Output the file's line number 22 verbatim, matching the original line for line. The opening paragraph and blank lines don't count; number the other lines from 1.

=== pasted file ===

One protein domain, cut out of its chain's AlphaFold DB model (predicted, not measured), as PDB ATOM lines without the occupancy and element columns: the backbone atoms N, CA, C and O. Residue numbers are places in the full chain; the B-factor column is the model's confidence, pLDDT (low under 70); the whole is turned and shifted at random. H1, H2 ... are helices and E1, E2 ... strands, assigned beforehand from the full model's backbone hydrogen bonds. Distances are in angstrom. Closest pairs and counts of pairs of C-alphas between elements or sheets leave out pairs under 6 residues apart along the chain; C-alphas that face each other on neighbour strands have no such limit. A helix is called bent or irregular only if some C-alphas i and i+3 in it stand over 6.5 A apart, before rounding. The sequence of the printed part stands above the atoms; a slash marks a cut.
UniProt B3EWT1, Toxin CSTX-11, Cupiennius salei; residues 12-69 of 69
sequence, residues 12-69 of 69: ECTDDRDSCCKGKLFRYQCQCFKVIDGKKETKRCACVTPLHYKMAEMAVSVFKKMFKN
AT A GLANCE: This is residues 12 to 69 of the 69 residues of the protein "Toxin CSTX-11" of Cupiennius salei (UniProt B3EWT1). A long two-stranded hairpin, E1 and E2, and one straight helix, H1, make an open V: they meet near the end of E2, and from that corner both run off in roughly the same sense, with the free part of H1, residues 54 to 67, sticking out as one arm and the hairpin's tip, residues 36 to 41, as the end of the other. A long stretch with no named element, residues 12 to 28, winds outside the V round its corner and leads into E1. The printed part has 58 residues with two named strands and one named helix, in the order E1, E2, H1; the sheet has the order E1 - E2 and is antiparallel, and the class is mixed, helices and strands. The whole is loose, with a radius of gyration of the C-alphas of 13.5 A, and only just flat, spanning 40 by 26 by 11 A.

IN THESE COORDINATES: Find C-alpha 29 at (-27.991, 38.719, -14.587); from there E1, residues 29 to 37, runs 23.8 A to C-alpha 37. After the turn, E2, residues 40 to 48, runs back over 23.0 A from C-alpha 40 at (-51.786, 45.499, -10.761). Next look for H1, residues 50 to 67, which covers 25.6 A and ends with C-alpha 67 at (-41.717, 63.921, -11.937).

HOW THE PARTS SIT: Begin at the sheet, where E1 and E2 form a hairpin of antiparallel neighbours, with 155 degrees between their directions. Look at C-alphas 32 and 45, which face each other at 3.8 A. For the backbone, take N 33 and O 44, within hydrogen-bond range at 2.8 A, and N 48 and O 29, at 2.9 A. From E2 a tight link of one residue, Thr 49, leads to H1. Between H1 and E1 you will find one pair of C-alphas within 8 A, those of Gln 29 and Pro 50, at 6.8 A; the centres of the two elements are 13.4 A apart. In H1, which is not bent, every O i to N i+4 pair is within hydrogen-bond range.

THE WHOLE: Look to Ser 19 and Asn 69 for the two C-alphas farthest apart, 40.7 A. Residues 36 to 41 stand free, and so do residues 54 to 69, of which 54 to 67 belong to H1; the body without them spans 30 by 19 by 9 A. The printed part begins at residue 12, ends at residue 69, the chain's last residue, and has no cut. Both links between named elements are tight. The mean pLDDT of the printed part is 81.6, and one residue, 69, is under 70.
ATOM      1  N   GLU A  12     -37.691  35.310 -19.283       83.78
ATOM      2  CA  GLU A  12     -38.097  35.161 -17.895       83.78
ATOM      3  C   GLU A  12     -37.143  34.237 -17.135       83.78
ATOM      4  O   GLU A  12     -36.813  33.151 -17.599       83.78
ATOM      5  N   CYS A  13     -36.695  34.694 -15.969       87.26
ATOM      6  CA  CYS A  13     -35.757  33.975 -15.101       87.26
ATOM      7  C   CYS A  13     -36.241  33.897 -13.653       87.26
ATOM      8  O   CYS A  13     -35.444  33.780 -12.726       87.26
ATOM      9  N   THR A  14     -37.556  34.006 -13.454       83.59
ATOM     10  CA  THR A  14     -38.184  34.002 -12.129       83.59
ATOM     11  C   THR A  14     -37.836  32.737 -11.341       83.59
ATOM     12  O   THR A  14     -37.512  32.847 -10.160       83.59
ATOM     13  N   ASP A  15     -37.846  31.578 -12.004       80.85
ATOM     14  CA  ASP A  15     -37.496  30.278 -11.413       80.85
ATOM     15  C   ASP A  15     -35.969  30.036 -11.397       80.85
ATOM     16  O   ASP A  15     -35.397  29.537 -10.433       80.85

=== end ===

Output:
ATOM     16  O   ASP A  15     -35.397  29.537 -10.433       80.85